6. Waiter, I'll have the shadenfreude over toast. 

    I will order for the trumpschmuck. He needs some gluckschmerz on his burger.

  7. I'm waiting for the day when all of his decades of lying and bullshitting finally catch up with EmpeROAR Frumpy Dumbty!

    And on that blessed day,  the prison authorities of the Super-Max Donny's going to spend the rest of his miserable life in, will force King Turdinhand to shove his porky nekkid orange hide into an orange XXXXXL prison onsie!


    • An interesting observation, but Donnie won't go to a super-max if convicted. IMO, the DOJ will bend over backward to give him the cushiest camp they can – likewise NY State and/or Georgia. It depends who convicts first, I guess.

      But my guess (My penal experience is limited but I studied it more than the average person – I expected a camp myself.) They are not staffed heavily for high security. The inmates know they got a good deal (relatively) and it's in their interest not to screw it up. The alternate is a real prison with fewer perks.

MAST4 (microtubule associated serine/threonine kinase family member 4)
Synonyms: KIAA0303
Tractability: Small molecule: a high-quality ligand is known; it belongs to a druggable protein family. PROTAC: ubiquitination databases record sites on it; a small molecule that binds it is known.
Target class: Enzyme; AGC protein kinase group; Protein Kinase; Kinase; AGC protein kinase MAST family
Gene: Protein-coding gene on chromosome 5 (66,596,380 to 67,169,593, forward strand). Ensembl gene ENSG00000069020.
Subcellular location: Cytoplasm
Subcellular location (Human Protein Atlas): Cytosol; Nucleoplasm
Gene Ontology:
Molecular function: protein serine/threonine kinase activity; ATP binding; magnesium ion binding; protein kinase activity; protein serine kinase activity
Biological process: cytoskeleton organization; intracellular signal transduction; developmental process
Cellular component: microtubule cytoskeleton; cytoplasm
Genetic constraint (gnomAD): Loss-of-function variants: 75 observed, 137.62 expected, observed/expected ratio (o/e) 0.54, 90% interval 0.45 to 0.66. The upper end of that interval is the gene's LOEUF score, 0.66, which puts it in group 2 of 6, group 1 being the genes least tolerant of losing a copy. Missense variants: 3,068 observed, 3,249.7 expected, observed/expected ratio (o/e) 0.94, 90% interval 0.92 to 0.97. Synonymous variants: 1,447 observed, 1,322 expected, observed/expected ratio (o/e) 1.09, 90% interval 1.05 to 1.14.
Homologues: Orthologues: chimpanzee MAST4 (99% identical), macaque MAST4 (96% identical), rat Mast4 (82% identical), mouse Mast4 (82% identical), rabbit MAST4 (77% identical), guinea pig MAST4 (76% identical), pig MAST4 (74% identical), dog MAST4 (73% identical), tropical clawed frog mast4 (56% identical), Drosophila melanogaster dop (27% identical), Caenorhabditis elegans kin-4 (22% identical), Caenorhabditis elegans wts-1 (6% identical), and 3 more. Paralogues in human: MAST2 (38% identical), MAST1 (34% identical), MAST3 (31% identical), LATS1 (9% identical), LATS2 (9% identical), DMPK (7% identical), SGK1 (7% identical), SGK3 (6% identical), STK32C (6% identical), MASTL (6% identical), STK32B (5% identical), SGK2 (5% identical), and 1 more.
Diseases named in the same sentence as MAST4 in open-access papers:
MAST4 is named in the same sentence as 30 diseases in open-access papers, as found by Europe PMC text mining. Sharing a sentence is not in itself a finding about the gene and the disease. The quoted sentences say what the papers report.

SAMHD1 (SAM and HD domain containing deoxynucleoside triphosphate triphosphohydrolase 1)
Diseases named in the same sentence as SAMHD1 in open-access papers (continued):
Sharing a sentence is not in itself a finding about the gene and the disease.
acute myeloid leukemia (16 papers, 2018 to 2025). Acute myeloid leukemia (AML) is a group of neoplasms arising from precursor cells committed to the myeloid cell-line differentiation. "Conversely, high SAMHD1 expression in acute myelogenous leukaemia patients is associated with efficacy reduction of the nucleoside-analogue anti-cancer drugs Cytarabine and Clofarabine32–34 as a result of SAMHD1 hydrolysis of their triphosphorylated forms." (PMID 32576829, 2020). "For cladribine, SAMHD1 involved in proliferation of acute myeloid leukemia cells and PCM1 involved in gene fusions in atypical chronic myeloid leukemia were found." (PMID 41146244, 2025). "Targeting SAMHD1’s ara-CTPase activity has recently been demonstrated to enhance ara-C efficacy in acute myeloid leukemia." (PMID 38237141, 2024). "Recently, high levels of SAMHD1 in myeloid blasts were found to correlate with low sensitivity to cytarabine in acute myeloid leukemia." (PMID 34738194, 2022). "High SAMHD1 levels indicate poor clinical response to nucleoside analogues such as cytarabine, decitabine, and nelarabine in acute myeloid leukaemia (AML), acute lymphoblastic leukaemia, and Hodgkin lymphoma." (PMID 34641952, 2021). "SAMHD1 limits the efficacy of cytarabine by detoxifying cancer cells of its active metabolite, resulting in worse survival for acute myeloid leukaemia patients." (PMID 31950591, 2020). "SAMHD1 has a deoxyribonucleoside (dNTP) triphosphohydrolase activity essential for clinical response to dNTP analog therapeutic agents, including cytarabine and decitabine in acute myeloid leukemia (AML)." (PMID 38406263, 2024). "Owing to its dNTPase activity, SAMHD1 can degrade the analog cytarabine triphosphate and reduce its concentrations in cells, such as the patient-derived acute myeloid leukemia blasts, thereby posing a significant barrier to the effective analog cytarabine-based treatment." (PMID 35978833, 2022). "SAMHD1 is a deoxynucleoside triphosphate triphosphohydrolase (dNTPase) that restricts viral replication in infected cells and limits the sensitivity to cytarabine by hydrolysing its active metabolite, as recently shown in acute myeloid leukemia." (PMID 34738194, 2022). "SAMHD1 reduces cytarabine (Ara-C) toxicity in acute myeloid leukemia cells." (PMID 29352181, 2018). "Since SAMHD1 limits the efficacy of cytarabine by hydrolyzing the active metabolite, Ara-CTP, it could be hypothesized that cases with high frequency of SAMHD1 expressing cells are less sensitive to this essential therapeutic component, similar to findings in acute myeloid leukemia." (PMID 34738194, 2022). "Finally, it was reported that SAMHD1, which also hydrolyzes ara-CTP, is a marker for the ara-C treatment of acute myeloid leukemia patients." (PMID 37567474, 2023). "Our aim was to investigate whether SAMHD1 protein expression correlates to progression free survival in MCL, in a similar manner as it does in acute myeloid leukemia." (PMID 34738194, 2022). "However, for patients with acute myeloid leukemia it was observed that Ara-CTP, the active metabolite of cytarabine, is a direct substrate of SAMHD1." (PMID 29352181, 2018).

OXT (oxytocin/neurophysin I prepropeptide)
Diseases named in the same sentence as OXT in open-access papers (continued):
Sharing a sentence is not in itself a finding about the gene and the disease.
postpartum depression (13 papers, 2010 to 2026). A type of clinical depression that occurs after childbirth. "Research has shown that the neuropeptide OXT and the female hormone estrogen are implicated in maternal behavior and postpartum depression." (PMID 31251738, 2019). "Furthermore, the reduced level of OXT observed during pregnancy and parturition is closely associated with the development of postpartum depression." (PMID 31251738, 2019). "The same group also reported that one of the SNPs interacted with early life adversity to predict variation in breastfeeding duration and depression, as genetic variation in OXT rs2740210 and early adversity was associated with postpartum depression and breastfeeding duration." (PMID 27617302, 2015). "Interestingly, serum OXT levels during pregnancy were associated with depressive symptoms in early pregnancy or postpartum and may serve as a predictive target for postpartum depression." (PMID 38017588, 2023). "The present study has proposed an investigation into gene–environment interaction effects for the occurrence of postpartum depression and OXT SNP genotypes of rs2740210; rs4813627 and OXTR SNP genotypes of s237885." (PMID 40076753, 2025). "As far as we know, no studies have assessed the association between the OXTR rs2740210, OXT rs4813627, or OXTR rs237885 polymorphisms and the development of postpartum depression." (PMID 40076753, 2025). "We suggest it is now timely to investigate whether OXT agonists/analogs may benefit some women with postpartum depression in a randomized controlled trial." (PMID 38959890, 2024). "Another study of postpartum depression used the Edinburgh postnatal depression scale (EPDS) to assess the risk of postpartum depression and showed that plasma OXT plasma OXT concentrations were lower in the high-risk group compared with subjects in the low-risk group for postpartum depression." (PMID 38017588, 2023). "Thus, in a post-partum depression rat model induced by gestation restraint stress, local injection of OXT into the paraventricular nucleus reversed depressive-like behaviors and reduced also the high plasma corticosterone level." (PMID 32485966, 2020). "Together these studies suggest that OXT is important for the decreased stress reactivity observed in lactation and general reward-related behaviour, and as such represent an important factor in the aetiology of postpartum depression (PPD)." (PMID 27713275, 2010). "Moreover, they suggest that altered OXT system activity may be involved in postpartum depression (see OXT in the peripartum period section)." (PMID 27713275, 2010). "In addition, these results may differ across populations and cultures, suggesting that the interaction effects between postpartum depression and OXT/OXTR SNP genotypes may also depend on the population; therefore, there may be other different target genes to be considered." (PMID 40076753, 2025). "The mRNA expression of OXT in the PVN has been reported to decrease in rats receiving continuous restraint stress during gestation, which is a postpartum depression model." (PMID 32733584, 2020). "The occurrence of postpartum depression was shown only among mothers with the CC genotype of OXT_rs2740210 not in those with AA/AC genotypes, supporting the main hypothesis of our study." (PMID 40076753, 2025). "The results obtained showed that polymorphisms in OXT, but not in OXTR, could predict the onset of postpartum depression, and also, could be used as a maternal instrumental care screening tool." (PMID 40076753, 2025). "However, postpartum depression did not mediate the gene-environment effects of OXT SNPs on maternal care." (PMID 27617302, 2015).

Here's where it gets interesting. If Trump was convicted and if he was sent to a camp, it won't last. He's worshiped by idiots. The camp isn't designed to withstand an assault from outside. (And the prisoners don't want to escape – they want to do their time and go home.) But Trump cultists think the entire judicial system should bend to their view of justice – which can't include letting Donnie sit on a porcelain potty.  I think the disruptions are certain and so is the response – Donnie will get transferred to a higher security prison in the interest of maintaining order. (And prisons are big on order.) 

      Now will the Trumpsters realize that they are screwing Donald over if they disrupt operations at his low-rent, public housing? That would require a low level of sentience that they have not usually displayed.